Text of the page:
ALEXANDRA WRAGE | 28 MARCH 2016
The international business community wins when companies across supply and marketing chains work to the same high standards. There is less risk and more predictability, which promotes confidence among business partners. Benchmarking among peers and establishing and sharing model language and best practices all help to ensure that companies set their sights on a reasonable common denominator for compliance.
But standardization can only go so far.
Anyone who doubts this need only review the language of the U.S. Federal Sentencing Guidelines, the DOJ/SEC Resource Guide to the FCPA. or the Guidance to the UK Bribery Act each of which resorts, of necessity, to references to programs that are "reasonable", "appropriate" and "proportionate."
Anti-bribery compliance isn't like a fire code or a health standard. There is an objectively established ideal number of fire extinguishers per square foot of office space. There is scientific data supporting the optimal shelf life for food products. Anti-bribery compliance is both simpler (don't provide something you shouldn't in exchange for something you're not entitled to) and more complicated (risks faced by companies of different sizes, in different industries and operating in different countries differ dramatically). There is no fire extinguisher standard for anti-bribery compliance, so the compliance community struggles with what's reasonable and appropriate.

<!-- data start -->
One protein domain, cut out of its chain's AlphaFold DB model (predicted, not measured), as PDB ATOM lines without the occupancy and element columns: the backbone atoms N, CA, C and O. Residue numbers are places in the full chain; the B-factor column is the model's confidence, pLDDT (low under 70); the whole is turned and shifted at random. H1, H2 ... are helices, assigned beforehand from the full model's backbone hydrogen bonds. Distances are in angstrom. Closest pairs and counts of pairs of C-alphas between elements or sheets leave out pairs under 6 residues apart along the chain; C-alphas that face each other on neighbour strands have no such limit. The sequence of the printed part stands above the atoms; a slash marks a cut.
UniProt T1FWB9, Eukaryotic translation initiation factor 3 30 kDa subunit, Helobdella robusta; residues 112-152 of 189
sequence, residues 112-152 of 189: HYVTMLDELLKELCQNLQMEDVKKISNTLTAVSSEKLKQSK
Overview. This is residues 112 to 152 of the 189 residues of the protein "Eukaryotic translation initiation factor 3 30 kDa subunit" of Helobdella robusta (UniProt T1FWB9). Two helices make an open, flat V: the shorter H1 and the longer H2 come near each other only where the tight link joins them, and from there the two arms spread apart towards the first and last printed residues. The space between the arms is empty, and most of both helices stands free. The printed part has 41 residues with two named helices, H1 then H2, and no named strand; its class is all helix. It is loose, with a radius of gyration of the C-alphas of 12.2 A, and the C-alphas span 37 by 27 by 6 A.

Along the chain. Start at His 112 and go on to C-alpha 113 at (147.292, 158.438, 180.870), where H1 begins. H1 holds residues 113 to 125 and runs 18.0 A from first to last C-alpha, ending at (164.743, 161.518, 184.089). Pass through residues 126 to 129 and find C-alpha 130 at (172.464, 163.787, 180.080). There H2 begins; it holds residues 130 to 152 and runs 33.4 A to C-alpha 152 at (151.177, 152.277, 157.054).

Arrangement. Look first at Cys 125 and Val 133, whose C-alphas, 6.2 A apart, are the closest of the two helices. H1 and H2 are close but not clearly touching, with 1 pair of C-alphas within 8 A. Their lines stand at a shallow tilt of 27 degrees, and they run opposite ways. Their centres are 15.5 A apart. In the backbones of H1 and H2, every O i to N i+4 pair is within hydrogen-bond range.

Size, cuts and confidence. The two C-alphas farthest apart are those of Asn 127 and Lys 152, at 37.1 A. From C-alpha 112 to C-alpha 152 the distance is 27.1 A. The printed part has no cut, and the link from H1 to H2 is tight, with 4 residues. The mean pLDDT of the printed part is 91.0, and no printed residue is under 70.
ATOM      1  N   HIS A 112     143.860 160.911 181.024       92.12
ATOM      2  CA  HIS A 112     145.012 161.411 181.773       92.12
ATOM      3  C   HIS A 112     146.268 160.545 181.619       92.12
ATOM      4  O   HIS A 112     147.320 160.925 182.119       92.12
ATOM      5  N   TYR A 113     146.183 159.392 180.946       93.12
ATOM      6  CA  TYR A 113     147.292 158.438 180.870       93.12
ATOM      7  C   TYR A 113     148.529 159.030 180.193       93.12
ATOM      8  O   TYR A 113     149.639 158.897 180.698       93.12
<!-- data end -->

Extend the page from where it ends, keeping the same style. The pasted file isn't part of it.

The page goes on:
The new anti-bribery standard proposed by the International Standards Organization (ISO 37001) reflects this same “reasonable and appropriate” language. Compliance professionals working in jurisdictions with a credible threat of anti-bribery enforcement -- the U.S., UK, Canada, Germany -- will find nothing new in this standard.
So where does it add value?
Alexandra Wrage (pictured) is president and founder of TRACE. She is the author of Bribery and Extortion: Undermining Business, Governments and Security, co-editor of How to Pay a Bribe: Thinking Like a Criminal to Thwart Bribery Schemes, and the host of the training DVD Toxic Transactions: Bribery, Extortion and the High Price of Bad Business, produced by NBC. She's a former member of FIFA’s Independent Governance Committee and served on the 2015 B20 Taskforce on Anti-Corruption, which drafted recommendations to G20 leaders for consideration in their global economic policies. Prior to founding TRACE, she was international counsel at Northrop Grumman. She can be contacted here.